Undersøkelser av akkar (Todarodes sagittatus) (Lamarck), tatt ved kysten av Norge, i den nordlige Nordsjø og syd for Færøyene i oktober 1978 - mai 1979
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- Fisken og havet (1958- ) 
Materials for investigation were collected during research cruises in October-November in the coastal areas of western and northern Norway, and in December 1978 - May 1979 in the northern North Sea and south of the Faroes (Table l), During the autumn of 1978 T.sagittatus mainly migrated to the Andfjord area in North Norway where a fishery took place in October-December. Off northern Norway the mean mantle length of the different samples was 33-34 cm, off western Norway 27-30 cm. In the northern North Sea most squid taken during December-April measured 18-28 cm, a few 13-17 cm and 30-36 cm. Those taken in May had a mean length of 30 cm. The total edible weight was on an average 74% of the total weight (mantle 50%, arms and tentacles, 24%) . Off northern Norway the liver weight constituted 12,6% (6-16) of the total weight, off western Norway 10% (4-13), south of the Faroes, 7.1% (3-13) . Males are easily distinguished macroscopically by the condition of the skin, becoming ragged and slimy very soon after capture, while the females keep their skin firm and smooth. Off northern Norway males constituted 8-25% of the stock, off western Norway 4%. In the North Sea nearly as many males as females were caught in December-April (10 male, 13 female) in May at the Faroes, 30% were males. It is suggested that males are less willing to take the hooks than the females. All females taken were immature. In two males, mantle lengths 31 cm and 36.5 cm, caught in the North Sea in December, the gonads weighed 7.2 and 13.0 g respectively, i.e. 2.0 and 1.0% of the total weight. At the Faroes the gonads of the males were more or less in an advanced stage of development, constituting 0.5-2.0% of the total weight. Food items in the stomachs were dominated by fish, off northern Norway saithe, herring and redfish, at the Faroes blue whiting. Euphausiids ranged second, squid third. It is suggested that the high percentage of squid recorded earlier (WIBORG 1972, 1978) may partly be an artifact, as arms and tentacles are torn off during the fishery and then eaten by the squid. Following LIPINSKY (1978), ageing of squid was attempted in studying the statholiths under a microscope after grinding. Rings, supposed to be daily growth rings, were seen, and countings seem to confirm the earlier hypothesis (WIBORG 1972) of two populations of T. sagittatus, spawning during December-January and May-July respectively. Location of squid with echo sounders and fishing experiments with Japanese jigging machines were successful. T. sagittatus is now readily accepted for human consumption.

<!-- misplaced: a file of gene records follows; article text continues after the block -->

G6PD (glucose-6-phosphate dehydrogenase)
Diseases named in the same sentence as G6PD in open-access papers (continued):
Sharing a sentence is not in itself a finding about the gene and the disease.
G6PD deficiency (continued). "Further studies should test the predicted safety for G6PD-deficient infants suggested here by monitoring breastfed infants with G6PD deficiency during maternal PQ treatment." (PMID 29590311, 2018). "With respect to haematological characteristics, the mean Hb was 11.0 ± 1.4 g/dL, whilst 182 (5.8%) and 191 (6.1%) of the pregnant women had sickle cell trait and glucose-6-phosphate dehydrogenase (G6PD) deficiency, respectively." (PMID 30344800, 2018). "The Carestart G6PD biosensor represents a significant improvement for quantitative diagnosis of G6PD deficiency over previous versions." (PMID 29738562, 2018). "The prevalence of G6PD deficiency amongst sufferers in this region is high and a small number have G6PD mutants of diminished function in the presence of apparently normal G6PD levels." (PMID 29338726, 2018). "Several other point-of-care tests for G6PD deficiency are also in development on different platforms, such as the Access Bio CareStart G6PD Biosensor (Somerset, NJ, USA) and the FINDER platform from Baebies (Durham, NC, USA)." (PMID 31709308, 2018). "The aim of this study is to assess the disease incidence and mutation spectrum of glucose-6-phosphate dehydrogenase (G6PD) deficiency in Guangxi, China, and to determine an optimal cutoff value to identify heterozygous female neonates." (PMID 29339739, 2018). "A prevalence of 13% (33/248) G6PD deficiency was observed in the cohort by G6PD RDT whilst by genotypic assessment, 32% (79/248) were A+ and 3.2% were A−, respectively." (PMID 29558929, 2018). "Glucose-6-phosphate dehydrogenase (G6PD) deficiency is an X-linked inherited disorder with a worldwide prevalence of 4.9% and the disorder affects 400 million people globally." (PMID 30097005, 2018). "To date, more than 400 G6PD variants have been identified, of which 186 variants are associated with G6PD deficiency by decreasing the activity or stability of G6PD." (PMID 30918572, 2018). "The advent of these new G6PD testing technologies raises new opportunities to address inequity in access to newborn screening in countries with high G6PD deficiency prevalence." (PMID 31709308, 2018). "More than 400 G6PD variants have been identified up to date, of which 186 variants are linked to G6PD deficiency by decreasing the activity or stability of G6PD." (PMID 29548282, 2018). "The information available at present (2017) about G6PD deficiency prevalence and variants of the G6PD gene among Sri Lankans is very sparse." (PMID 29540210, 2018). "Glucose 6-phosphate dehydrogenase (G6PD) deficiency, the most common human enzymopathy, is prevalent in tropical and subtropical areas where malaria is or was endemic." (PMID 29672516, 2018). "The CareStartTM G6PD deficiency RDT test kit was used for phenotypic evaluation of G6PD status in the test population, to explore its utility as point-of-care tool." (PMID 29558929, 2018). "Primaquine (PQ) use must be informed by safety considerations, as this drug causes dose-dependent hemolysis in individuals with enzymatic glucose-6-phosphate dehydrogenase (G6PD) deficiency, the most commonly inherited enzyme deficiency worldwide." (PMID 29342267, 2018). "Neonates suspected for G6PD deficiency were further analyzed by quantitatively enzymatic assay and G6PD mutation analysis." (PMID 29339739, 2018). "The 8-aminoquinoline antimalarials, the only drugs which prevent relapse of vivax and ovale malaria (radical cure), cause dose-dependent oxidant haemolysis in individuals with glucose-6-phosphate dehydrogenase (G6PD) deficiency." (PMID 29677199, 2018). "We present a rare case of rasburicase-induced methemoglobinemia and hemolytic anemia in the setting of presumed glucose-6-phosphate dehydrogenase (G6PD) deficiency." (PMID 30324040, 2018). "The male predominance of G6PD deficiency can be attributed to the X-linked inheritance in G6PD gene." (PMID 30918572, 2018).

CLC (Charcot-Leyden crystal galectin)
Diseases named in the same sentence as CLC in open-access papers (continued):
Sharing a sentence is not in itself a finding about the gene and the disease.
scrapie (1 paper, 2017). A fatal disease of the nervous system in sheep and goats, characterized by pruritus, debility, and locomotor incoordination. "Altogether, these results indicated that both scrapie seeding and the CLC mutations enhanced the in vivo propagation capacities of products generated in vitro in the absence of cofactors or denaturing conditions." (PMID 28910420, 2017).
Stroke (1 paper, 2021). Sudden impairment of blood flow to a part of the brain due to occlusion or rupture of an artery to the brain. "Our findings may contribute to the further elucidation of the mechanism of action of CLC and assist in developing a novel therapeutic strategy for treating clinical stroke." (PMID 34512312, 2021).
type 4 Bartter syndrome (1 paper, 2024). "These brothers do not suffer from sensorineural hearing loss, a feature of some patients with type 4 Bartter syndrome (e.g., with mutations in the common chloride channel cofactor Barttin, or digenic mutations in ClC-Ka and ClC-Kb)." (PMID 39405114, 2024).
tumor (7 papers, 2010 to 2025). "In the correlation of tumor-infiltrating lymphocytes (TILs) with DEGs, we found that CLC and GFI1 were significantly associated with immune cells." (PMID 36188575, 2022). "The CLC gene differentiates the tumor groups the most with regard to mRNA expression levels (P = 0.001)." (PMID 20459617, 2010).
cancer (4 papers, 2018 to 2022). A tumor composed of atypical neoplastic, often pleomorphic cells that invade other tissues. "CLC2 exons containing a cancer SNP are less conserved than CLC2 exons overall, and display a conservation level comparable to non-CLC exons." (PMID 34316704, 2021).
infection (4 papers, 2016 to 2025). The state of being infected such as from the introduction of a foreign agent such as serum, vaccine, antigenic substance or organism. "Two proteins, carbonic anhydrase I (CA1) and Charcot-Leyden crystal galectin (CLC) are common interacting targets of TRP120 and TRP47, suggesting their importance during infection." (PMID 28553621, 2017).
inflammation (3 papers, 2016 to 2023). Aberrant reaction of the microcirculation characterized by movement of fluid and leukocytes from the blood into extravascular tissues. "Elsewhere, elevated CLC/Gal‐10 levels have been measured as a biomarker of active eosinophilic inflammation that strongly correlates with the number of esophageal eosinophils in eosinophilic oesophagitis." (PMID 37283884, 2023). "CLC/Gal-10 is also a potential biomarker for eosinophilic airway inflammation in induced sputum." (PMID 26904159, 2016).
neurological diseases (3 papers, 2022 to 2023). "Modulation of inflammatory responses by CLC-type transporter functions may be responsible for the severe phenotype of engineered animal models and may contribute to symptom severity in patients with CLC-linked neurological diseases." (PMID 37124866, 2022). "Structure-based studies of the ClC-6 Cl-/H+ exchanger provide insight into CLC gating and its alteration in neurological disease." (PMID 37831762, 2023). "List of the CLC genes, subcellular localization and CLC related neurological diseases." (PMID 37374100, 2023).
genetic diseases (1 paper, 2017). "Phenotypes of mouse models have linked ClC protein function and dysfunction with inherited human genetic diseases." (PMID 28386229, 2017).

SeriesFisken og havet